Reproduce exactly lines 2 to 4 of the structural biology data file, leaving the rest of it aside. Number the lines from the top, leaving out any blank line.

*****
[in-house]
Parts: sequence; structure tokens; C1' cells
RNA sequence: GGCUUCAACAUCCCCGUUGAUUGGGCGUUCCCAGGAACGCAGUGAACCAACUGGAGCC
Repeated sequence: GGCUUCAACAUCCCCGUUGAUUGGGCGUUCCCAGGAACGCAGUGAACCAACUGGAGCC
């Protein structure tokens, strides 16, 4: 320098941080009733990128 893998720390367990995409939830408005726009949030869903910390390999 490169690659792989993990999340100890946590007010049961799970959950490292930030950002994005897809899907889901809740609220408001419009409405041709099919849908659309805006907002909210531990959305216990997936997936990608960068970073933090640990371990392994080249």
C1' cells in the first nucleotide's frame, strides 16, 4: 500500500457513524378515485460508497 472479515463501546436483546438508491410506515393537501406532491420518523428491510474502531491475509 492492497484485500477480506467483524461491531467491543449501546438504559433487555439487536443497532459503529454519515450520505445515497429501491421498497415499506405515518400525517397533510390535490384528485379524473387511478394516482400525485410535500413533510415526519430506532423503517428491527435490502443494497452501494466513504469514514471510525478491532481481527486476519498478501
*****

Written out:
Parts: sequence; structure tokens; C1' cells
RNA sequence: GGCUUCAACAUCCCCGUUGAUUGGGCGUUCCCAGGAACGCAGUGAACCAACUGGAGCC
Repeated sequence: GGCUUCAACAUCCCCGUUGAUUGGGCGUUCCCAGGAACGCAGUGAACCAACUGGAGCC